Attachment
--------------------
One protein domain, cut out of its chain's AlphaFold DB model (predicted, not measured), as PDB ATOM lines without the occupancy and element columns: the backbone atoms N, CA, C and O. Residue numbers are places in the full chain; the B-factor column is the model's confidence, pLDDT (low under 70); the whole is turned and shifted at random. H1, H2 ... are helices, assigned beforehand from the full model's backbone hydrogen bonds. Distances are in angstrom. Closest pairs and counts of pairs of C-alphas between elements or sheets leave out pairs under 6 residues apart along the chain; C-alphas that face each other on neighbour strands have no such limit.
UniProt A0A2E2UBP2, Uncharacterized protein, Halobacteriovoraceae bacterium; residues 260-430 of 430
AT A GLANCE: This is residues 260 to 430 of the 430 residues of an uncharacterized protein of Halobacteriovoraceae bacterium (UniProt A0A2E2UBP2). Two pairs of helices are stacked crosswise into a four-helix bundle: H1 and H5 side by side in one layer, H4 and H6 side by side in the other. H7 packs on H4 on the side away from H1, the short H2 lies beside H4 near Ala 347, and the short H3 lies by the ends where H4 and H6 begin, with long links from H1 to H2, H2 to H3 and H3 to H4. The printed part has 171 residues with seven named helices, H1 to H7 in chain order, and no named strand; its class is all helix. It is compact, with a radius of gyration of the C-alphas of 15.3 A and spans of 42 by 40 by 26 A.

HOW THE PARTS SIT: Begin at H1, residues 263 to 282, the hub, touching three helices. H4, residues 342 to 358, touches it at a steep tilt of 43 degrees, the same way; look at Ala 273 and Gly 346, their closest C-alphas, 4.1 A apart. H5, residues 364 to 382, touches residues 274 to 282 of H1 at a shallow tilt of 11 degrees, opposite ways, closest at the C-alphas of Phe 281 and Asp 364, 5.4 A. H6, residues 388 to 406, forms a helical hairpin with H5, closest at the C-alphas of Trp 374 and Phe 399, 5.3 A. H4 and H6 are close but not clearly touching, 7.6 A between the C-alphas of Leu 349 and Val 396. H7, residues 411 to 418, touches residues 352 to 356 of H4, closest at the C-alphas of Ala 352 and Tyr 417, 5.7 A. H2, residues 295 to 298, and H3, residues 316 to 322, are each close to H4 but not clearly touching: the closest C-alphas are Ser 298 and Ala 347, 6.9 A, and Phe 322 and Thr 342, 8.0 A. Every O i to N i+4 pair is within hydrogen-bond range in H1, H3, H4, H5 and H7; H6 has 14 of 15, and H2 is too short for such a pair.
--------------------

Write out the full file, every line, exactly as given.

One protein domain, cut out of its chain's AlphaFold DB model (predicted, not measured), as PDB ATOM lines without the occupancy and element columns: the backbone atoms N, CA, C and O. Residue numbers are places in the full chain; the B-factor column is the model's confidence, pLDDT (low under 70); the whole is turned and shifted at random. H1, H2 ... are helices, assigned beforehand from the full model's backbone hydrogen bonds. Distances are in angstrom. Closest pairs and counts of pairs of C-alphas between elements or sheets leave out pairs under 6 residues apart along the chain; C-alphas that face each other on neighbour strands have no such limit.
UniProt A0A2E2UBP2, Uncharacterized protein, Halobacteriovoraceae bacterium; residues 260-430 of 430
AT A GLANCE: This is residues 260 to 430 of the 430 residues of an uncharacterized protein of Halobacteriovoraceae bacterium (UniProt A0A2E2UBP2). Two pairs of helices are stacked crosswise into a four-helix bundle: H1 and H5 side by side in one layer, H4 and H6 side by side in the other. H7 packs on H4 on the side away from H1, the short H2 lies beside H4 near Ala 347, and the short H3 lies by the ends where H4 and H6 begin, with long links from H1 to H2, H2 to H3 and H3 to H4. The printed part has 171 residues with seven named helices, H1 to H7 in chain order, and no named strand; its class is all helix. It is compact, with a radius of gyration of the C-alphas of 15.3 A and spans of 42 by 40 by 26 A.

HOW THE PARTS SIT: Begin at H1, residues 263 to 282, the hub, touching three helices. H4, residues 342 to 358, touches it at a steep tilt of 43 degrees, the same way; look at Ala 273 and Gly 346, their closest C-alphas, 4.1 A apart. H5, residues 364 to 382, touches residues 274 to 282 of H1 at a shallow tilt of 11 degrees, opposite ways, closest at the C-alphas of Phe 281 and Asp 364, 5.4 A. H6, residues 388 to 406, forms a helical hairpin with H5, closest at the C-alphas of Trp 374 and Phe 399, 5.3 A. H4 and H6 are close but not clearly touching, 7.6 A between the C-alphas of Leu 349 and Val 396. H7, residues 411 to 418, touches residues 352 to 356 of H4, closest at the C-alphas of Ala 352 and Tyr 417, 5.7 A. H2, residues 295 to 298, and H3, residues 316 to 322, are each close to H4 but not clearly touching: the closest C-alphas are Ser 298 and Ala 347, 6.9 A, and Phe 322 and Thr 342, 8.0 A. Every O i to N i+4 pair is within hydrogen-bond range in H1, H3, H4, H5 and H7; H6 has 14 of 15, and H2 is too short for such a pair.